|Production country:||Deutschland 2010|
|Running time:||Approx. 91 min.|
|Rated:||From 0 years|
Artificial intelligence is a subject that continues to be an almost inexhaustible source of inspiration for writers and filmmakers. But what does the reality actually look like? Where are the origins of the research, what is the current state of affairs and what are the benefits and dangers of the rapid progress? The documentary "Plug & Pray" explores these and other intriguing questions in an entertaining, but at times a bit too dry, manner.
Joseph Weizenbaum, former MIT professor and a pioneer of the computer age, was among the most committed critics of technological visions of omnipotence among his colleagues in the last years of his life. Weizenbaum's story is the focus of the documentary, which allows both critics and proponents of artificial intelligence to have their say and reveals a sometimes surprising look at the current state of research. This is sometimes unintentionally funny, impresses and then again makes skeptical. And you keep asking yourself: is it really a good thing if we continue down this path? Is progress always good? Or would it perhaps also be time to simply stop and think about how far we should actually go?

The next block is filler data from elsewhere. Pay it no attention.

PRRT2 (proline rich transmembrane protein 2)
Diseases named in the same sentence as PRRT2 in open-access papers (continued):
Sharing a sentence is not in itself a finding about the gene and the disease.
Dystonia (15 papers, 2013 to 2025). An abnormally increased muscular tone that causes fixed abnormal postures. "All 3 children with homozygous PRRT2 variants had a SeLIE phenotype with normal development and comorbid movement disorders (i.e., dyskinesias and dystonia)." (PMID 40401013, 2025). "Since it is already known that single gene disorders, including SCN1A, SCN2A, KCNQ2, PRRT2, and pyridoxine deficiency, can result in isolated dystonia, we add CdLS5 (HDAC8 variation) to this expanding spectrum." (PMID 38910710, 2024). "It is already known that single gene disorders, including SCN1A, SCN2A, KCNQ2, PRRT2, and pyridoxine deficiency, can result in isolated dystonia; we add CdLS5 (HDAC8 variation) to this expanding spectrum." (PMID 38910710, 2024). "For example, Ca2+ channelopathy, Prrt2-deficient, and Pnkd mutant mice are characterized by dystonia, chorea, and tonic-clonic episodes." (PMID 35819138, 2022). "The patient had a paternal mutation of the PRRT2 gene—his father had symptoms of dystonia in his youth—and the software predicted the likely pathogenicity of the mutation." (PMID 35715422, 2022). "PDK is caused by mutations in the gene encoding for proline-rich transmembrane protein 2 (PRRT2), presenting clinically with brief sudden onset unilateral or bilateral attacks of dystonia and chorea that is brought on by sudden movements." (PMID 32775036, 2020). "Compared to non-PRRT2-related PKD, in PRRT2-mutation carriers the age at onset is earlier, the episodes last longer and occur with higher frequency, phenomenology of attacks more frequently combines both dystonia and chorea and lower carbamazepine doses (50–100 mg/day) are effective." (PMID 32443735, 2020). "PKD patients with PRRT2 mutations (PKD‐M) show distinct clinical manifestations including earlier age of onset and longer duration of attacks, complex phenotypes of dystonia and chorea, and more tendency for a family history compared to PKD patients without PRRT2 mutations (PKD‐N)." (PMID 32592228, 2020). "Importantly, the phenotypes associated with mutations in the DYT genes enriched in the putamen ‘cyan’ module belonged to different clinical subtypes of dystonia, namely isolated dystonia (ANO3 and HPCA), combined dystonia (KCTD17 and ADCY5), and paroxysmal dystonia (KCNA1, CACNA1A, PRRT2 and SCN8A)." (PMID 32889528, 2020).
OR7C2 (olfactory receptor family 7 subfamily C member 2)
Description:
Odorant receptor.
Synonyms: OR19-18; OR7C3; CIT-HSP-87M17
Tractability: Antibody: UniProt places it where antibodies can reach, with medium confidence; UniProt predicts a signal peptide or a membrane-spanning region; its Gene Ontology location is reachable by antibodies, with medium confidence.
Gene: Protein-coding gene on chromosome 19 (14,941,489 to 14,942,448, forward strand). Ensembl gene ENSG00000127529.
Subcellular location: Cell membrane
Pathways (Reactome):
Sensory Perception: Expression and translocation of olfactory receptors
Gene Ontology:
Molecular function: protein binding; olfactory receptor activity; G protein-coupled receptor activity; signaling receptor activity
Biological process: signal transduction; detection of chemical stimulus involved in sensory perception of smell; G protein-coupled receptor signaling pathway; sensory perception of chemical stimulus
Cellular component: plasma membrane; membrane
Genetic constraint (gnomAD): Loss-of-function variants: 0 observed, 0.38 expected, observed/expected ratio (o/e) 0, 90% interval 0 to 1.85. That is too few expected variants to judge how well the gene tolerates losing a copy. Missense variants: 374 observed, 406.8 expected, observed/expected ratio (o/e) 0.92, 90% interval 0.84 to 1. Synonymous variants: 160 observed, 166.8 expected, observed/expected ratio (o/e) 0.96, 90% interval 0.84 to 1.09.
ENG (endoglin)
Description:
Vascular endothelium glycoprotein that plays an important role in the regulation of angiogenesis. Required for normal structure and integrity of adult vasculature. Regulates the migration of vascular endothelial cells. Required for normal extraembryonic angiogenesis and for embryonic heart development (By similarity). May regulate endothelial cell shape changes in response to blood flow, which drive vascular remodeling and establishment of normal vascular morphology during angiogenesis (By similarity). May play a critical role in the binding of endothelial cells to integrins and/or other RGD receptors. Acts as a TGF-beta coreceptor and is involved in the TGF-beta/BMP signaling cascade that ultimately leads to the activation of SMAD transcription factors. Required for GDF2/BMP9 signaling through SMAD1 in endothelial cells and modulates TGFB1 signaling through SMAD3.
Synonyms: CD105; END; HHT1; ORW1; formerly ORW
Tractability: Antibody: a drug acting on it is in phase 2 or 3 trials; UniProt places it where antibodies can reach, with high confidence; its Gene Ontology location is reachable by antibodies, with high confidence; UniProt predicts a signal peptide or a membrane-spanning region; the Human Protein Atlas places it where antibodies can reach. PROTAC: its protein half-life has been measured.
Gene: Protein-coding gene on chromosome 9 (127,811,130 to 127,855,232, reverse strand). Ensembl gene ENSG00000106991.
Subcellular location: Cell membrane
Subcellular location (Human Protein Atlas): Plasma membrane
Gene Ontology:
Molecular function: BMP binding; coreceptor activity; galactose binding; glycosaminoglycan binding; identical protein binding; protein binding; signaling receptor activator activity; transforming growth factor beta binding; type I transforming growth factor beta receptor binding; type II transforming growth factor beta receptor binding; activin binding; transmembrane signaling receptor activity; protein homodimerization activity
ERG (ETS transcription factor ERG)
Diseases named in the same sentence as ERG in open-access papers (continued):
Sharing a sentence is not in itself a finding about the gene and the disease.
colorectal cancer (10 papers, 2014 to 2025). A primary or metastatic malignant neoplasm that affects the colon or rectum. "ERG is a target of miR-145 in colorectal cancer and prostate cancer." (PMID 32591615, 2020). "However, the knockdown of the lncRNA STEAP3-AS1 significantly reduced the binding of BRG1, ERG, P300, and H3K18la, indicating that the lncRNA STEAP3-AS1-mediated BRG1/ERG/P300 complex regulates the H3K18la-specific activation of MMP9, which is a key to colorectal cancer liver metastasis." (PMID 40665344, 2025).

The questions that "Plug & Pray" raises are exciting, important and in some ways also quite fundamental, especially concerning the areas of ethics and faith. Of course, on the one hand, it is fascinating to see what technology is capable of today and what projects, which may sound like science fiction at the moment, have long been worked on at full speed. On the other hand the progress and the attitude of many scientists is also highly frightening. When there are dreams of immortality with the help of tiny nanobots or almost human-looking robots are presented, you start to gulp as a viewer.
Mal times funny, sometimes a little dry, then again extremely interesting and at the end also a little moving, so Jens Schanze presents his documentary. Anyone interested in the subject matter should definitely watch the film and plan plenty of time for subsequent discussions afterwards. Because there is plenty to talk about after this film. Worth seeing
An article by Frankfurt-Tipp